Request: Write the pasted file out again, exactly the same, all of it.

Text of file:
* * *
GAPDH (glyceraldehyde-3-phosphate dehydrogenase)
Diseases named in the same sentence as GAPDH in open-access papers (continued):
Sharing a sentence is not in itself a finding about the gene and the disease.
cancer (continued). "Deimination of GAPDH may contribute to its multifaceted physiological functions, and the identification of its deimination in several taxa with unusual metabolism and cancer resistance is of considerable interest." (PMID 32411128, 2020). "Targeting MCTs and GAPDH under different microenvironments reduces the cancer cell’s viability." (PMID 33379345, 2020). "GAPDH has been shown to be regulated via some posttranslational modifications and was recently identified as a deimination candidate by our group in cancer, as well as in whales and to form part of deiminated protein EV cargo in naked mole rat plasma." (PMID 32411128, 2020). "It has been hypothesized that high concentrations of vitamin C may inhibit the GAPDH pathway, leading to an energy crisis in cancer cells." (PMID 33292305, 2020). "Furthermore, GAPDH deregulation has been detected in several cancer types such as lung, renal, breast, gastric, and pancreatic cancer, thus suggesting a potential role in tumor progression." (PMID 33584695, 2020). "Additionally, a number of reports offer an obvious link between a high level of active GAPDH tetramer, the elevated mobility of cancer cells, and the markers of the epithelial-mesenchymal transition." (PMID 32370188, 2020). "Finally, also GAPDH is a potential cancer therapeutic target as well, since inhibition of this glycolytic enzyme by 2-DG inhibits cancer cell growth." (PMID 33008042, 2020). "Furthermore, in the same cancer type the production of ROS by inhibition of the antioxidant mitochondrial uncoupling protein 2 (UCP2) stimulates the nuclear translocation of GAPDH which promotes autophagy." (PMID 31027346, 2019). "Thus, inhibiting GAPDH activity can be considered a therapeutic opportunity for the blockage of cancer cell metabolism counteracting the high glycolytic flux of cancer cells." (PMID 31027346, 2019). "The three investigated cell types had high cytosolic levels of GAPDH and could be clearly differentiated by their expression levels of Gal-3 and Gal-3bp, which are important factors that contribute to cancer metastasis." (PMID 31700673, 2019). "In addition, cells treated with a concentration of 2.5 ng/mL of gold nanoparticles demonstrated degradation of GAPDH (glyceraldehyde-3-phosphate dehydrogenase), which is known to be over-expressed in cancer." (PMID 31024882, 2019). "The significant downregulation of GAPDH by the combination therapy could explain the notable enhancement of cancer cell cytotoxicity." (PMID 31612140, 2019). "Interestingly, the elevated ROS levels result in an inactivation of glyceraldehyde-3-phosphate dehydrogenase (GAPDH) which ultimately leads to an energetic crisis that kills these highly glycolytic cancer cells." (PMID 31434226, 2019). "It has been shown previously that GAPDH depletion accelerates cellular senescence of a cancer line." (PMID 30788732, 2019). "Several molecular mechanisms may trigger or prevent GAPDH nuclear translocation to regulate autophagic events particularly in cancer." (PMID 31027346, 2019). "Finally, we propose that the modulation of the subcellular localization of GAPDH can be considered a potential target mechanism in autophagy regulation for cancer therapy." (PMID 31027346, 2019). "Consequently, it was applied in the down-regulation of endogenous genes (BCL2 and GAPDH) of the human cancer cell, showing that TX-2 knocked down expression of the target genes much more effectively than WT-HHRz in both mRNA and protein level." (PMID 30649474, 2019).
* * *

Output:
GAPDH (glyceraldehyde-3-phosphate dehydrogenase)
Diseases named in the same sentence as GAPDH in open-access papers (continued):
Sharing a sentence is not in itself a finding about the gene and the disease.
cancer (continued). "Deimination of GAPDH may contribute to its multifaceted physiological functions, and the identification of its deimination in several taxa with unusual metabolism and cancer resistance is of considerable interest." (PMID 32411128, 2020). "Targeting MCTs and GAPDH under different microenvironments reduces the cancer cell’s viability." (PMID 33379345, 2020). "GAPDH has been shown to be regulated via some posttranslational modifications and was recently identified as a deimination candidate by our group in cancer, as well as in whales and to form part of deiminated protein EV cargo in naked mole rat plasma." (PMID 32411128, 2020). "It has been hypothesized that high concentrations of vitamin C may inhibit the GAPDH pathway, leading to an energy crisis in cancer cells." (PMID 33292305, 2020). "Furthermore, GAPDH deregulation has been detected in several cancer types such as lung, renal, breast, gastric, and pancreatic cancer, thus suggesting a potential role in tumor progression." (PMID 33584695, 2020). "Additionally, a number of reports offer an obvious link between a high level of active GAPDH tetramer, the elevated mobility of cancer cells, and the markers of the epithelial-mesenchymal transition." (PMID 32370188, 2020). "Finally, also GAPDH is a potential cancer therapeutic target as well, since inhibition of this glycolytic enzyme by 2-DG inhibits cancer cell growth." (PMID 33008042, 2020). "Furthermore, in the same cancer type the production of ROS by inhibition of the antioxidant mitochondrial uncoupling protein 2 (UCP2) stimulates the nuclear translocation of GAPDH which promotes autophagy." (PMID 31027346, 2019). "Thus, inhibiting GAPDH activity can be considered a therapeutic opportunity for the blockage of cancer cell metabolism counteracting the high glycolytic flux of cancer cells." (PMID 31027346, 2019). "The three investigated cell types had high cytosolic levels of GAPDH and could be clearly differentiated by their expression levels of Gal-3 and Gal-3bp, which are important factors that contribute to cancer metastasis." (PMID 31700673, 2019). "In addition, cells treated with a concentration of 2.5 ng/mL of gold nanoparticles demonstrated degradation of GAPDH (glyceraldehyde-3-phosphate dehydrogenase), which is known to be over-expressed in cancer." (PMID 31024882, 2019). "The significant downregulation of GAPDH by the combination therapy could explain the notable enhancement of cancer cell cytotoxicity." (PMID 31612140, 2019). "Interestingly, the elevated ROS levels result in an inactivation of glyceraldehyde-3-phosphate dehydrogenase (GAPDH) which ultimately leads to an energetic crisis that kills these highly glycolytic cancer cells." (PMID 31434226, 2019). "It has been shown previously that GAPDH depletion accelerates cellular senescence of a cancer line." (PMID 30788732, 2019). "Several molecular mechanisms may trigger or prevent GAPDH nuclear translocation to regulate autophagic events particularly in cancer." (PMID 31027346, 2019). "Finally, we propose that the modulation of the subcellular localization of GAPDH can be considered a potential target mechanism in autophagy regulation for cancer therapy." (PMID 31027346, 2019). "Consequently, it was applied in the down-regulation of endogenous genes (BCL2 and GAPDH) of the human cancer cell, showing that TX-2 knocked down expression of the target genes much more effectively than WT-HHRz in both mRNA and protein level." (PMID 30649474, 2019).